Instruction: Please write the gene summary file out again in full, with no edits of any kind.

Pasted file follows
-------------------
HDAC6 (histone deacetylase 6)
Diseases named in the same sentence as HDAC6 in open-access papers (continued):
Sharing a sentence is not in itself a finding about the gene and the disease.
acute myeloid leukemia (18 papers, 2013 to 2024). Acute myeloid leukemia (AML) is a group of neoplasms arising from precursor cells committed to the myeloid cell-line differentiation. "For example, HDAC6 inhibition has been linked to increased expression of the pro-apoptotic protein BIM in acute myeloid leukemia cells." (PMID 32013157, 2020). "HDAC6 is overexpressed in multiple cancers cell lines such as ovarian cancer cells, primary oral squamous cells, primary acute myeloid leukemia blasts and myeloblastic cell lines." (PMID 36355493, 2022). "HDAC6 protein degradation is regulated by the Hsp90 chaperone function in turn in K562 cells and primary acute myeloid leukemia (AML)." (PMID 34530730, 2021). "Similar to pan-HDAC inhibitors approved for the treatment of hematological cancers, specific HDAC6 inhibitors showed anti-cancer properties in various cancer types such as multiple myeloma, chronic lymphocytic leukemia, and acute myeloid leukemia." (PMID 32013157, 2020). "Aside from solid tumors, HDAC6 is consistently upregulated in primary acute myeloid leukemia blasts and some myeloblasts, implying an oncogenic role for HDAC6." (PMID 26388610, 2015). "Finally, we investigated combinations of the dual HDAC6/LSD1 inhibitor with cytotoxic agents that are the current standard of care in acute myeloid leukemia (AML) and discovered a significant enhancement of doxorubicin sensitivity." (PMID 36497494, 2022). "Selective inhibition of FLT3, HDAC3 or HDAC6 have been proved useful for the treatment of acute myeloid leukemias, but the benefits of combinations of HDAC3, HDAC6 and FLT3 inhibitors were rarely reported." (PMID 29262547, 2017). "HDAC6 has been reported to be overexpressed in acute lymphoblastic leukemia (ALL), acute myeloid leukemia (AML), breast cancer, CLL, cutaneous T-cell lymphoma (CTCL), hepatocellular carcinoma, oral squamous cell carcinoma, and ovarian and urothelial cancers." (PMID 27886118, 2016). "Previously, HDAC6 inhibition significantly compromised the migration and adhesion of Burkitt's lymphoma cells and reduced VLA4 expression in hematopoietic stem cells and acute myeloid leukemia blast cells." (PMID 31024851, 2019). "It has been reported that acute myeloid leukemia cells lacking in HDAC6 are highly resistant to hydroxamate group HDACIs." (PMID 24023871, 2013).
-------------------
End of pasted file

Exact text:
HDAC6 (histone deacetylase 6)
Diseases named in the same sentence as HDAC6 in open-access papers (continued):
Sharing a sentence is not in itself a finding about the gene and the disease.
acute myeloid leukemia (18 papers, 2013 to 2024). Acute myeloid leukemia (AML) is a group of neoplasms arising from precursor cells committed to the myeloid cell-line differentiation. "For example, HDAC6 inhibition has been linked to increased expression of the pro-apoptotic protein BIM in acute myeloid leukemia cells." (PMID 32013157, 2020). "HDAC6 is overexpressed in multiple cancers cell lines such as ovarian cancer cells, primary oral squamous cells, primary acute myeloid leukemia blasts and myeloblastic cell lines." (PMID 36355493, 2022). "HDAC6 protein degradation is regulated by the Hsp90 chaperone function in turn in K562 cells and primary acute myeloid leukemia (AML)." (PMID 34530730, 2021). "Similar to pan-HDAC inhibitors approved for the treatment of hematological cancers, specific HDAC6 inhibitors showed anti-cancer properties in various cancer types such as multiple myeloma, chronic lymphocytic leukemia, and acute myeloid leukemia." (PMID 32013157, 2020). "Aside from solid tumors, HDAC6 is consistently upregulated in primary acute myeloid leukemia blasts and some myeloblasts, implying an oncogenic role for HDAC6." (PMID 26388610, 2015). "Finally, we investigated combinations of the dual HDAC6/LSD1 inhibitor with cytotoxic agents that are the current standard of care in acute myeloid leukemia (AML) and discovered a significant enhancement of doxorubicin sensitivity." (PMID 36497494, 2022). "Selective inhibition of FLT3, HDAC3 or HDAC6 have been proved useful for the treatment of acute myeloid leukemias, but the benefits of combinations of HDAC3, HDAC6 and FLT3 inhibitors were rarely reported." (PMID 29262547, 2017). "HDAC6 has been reported to be overexpressed in acute lymphoblastic leukemia (ALL), acute myeloid leukemia (AML), breast cancer, CLL, cutaneous T-cell lymphoma (CTCL), hepatocellular carcinoma, oral squamous cell carcinoma, and ovarian and urothelial cancers." (PMID 27886118, 2016). "Previously, HDAC6 inhibition significantly compromised the migration and adhesion of Burkitt's lymphoma cells and reduced VLA4 expression in hematopoietic stem cells and acute myeloid leukemia blast cells." (PMID 31024851, 2019). "It has been reported that acute myeloid leukemia cells lacking in HDAC6 are highly resistant to hydroxamate group HDACIs." (PMID 24023871, 2013).